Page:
Dunlappie Parish Church

Dunlappie, possible site of church

Summary description

Abandoned after the parish was united with Stracathro in 1612 or 1618; no structural remains.

Historical outline

Dedication: unknown

There appears to be no surviving reference to the parish church of Dunlappie earlier than the third quarter of the fifteenth century.  In 1471, the church appears as a free parsonage in the lay patronage of the Douglas earls of Angus and the Leslie earls of Rothes, who had presumably acquired it through the descent to those families through co-heiresses in the mid-fourteenth century of the lordship of Abernethy.  A supplication of 1471 concerning presentation to the parsonage confirms this by making specific reference to the rights of the earl of Angus pertaining to him as lord of Abernethy.  The same supplication also explains that the right of presentation was exercised in alternating turns by the Douglases and the Leslies.(1)  That position continued into the sixteenth century.(2)  The church remained independent in lay patronage at the Reformation, when the third of its parsonage and vicarage revenues was calculated at £20.(3)

Notes

1. Calendar of Scottish Supplications to Rome, v, 1447-1471, eds J Kirk, R J Tanner, A I Dunlop (Glasgow, 1997), nos 1496, 1497.

2. Registrum Magni Sigilli Regum Scotorum, iii, 1513-1546, eds J B Paul and J M Thomson (Edinburgh, 1883), no.315.

3. Accounts of the Collectors of Thirds of Benefices, ed G Donaldson (Scottish History Society, 1949), 11.

Summary of relevant documentation

Medieval

Synopsis of Cowan’s Parishes: Parsonage in mid-fifteenth century. Patronage lay with the earls of Angus (as the lords of Abernethy) and the earls of Rothes. Continued as an independent benefice until Reformation.(1)

1471 Parsonage mentioned as in the patronage of earls of Angus (as the lords of Abernethy) and the earls of Rothes in alternate turns. Thomas Issok dead, Hugh Douglas (kinsman of earl of Angus) collated (value £12 sterling).(2)

Post-medieval

Account of Collectors of Thirds of Benefices (G. Donaldson): Third of parsonage and vicarage £20.(3)

1610 (12 Sept) The church is unplanted; the laird of Dunlappie and heritors (unnamed) to make provision for a new one.(4)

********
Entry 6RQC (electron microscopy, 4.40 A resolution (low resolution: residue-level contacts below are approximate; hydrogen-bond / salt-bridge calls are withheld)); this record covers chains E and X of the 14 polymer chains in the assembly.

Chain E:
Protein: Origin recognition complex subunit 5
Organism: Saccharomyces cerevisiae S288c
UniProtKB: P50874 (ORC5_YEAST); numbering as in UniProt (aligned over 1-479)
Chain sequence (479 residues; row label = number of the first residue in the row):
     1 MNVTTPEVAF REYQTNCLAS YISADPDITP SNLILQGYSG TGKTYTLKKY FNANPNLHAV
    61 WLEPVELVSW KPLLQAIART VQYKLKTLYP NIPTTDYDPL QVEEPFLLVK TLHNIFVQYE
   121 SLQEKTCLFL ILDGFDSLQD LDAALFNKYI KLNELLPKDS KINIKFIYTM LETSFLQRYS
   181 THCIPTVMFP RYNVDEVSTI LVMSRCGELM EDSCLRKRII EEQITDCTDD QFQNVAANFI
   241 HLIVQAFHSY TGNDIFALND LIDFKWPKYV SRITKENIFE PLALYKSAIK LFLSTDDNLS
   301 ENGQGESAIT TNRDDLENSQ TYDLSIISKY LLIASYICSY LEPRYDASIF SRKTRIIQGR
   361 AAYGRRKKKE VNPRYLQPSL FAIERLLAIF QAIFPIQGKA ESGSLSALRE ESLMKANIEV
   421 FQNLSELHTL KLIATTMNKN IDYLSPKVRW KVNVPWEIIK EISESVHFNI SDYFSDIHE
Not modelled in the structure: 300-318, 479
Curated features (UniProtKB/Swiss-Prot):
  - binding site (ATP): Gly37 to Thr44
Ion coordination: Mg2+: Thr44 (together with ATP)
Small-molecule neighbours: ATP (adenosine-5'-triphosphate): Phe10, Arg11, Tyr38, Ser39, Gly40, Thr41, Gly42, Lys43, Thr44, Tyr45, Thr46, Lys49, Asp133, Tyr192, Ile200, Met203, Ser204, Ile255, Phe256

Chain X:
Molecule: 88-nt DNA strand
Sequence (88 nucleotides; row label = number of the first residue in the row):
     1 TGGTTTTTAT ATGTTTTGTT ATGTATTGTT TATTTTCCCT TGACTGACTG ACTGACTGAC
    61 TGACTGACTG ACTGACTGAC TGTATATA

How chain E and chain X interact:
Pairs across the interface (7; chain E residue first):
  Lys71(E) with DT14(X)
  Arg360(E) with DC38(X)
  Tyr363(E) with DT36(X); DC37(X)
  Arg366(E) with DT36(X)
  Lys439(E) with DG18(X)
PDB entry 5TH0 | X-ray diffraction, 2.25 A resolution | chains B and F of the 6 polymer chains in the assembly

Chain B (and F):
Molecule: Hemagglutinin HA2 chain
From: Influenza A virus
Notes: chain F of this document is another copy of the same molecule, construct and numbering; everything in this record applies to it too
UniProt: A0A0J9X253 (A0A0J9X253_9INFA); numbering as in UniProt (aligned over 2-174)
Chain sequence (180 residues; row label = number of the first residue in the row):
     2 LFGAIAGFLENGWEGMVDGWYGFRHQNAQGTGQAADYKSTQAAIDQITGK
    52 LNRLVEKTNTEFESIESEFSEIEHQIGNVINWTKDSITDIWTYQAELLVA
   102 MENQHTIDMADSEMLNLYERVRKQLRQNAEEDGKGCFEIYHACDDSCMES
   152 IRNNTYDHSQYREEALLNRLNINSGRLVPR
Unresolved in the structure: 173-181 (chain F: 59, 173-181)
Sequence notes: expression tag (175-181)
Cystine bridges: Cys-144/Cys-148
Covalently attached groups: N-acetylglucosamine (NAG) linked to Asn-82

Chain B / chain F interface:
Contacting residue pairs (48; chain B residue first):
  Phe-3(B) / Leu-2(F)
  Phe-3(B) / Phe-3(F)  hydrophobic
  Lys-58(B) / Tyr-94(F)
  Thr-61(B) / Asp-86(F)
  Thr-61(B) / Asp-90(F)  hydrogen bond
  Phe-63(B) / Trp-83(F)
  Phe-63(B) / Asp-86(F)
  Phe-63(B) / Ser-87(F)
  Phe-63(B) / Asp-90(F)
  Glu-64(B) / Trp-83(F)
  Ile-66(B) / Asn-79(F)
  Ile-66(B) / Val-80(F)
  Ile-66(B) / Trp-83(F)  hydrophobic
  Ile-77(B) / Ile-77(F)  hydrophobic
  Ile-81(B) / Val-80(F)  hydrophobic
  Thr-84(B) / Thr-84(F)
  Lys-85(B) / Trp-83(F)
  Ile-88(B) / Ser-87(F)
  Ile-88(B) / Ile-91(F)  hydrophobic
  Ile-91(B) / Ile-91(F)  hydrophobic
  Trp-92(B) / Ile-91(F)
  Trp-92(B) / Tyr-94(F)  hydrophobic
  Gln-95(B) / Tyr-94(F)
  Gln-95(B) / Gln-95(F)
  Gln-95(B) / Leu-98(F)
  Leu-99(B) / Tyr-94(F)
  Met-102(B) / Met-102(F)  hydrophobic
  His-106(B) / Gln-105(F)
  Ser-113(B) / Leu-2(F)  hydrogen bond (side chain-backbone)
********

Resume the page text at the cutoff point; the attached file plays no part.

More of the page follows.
1611 (15 Apr) The church is planted with George Donaldson as minister.(5)

Statistical Account of Scotland (Rev Robert Hannah, 1791): [Stracathro and Dunlappie united in 1618] ‘The church is little better than a heap of ruins and has all the hall marks of great antiquity’.(6)

New Statistical Account of Scotland (Rev William Gerard, 1843): ‘The church was erected in 1799 and lately under repair’.(7) [no reference to remains of earlier building]

Notes

1. Cowan, The parishes of medieval Scotland, 53.

2. CSSR, v, nos. 1496 & 1497.

3. Donaldson, Accounts of the collectors of thirds of benefices, 11.

4. NRS Records of the Synod of Fife, 1610-1636, CH2/154/1, fol. 6.

5. NRS Records of the Synod of Fife, 1610-1636, CH2/154/1, fols. 36.

6. Statistical Account of Scotland, 1791-9, ed. J. Sinclair, Edinburgh, (1791), iv, 213.

7. New Statistical Account of Scotland, 1834-45, Edinburgh and London, (1843), xi, 668.

Bibliography

NRS Records of the Synod of Fife, 1610-1636, CH2/154/1.

Calendar of Scottish Supplications to Rome 1447-71, 1997, ed. J. Kirk, R.J. Tanner and A.I. Dunlop, Edinburgh.

Cowan, I.B., 1967, The parishes of medieval Scotland, (Scottish Record Society), Edinburgh.

Donaldson, G., 1949, Accounts of the collectors of thirds of benefices, (Scottish History Society), Edinburgh.

Hay, G., 1957, The Architecture of Scottish Post-Reformation Churches, 1560-1843, Oxford.

New Statistical Account of Scotland, 1834-45, Edinburgh and London.

Statistical Account of Scotland, 1791-9, ed. J. Sinclair, Edinburgh.

Architectural description

Dunlappie remained an independent parsonage in the patronage of the earls of Angus and the earls of Rothes throughout its medieval history.(1) At a date variously given as 1612(2) or 1618(3) the parish was united with that of Stracathro, and the church at Dunlappie appears to have passed out of use and was allowed to fall into ruin soon afterwards.

There are no structural remains of the church, but the site of the churchyard, at NO 5913 6796, was partly investigated in 1999, in advance of works associated with the planned replacement of Dunlappie Bridge, when an enclosure bank and human remains were located.(4) Subsequently, in 2000, excavation was undertaken at the south end of the churchyard, in advance of work on Dalhousie Bridge, when sections were cut through the boundary bank and ditch and three burials were located.(5)

Notes

1. Ian B. Cowan, The Parishes of Medieval Scotland (Scottish Record Society), 1967, p. 53.

2. New Statistical Account of Scotland, 1834-45, vol. 11, p. 662; Ordnance Gazetteer of Scotland, vol. 2, 1882.

3. Statistical Account of Scotland, 1791-9, vol. 4, p. 209. 

4. M. Cressey (CFA Archaeology), Discovery and Excavation in Scotland, Edinburgh, 1999, p. 14.

5. J. Millar (Headland Archaeology), Discovery and Excavation in Scotland, Edinburgh, 2000, p. 13.

Map

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  • 1. Dunlappie, possible site of church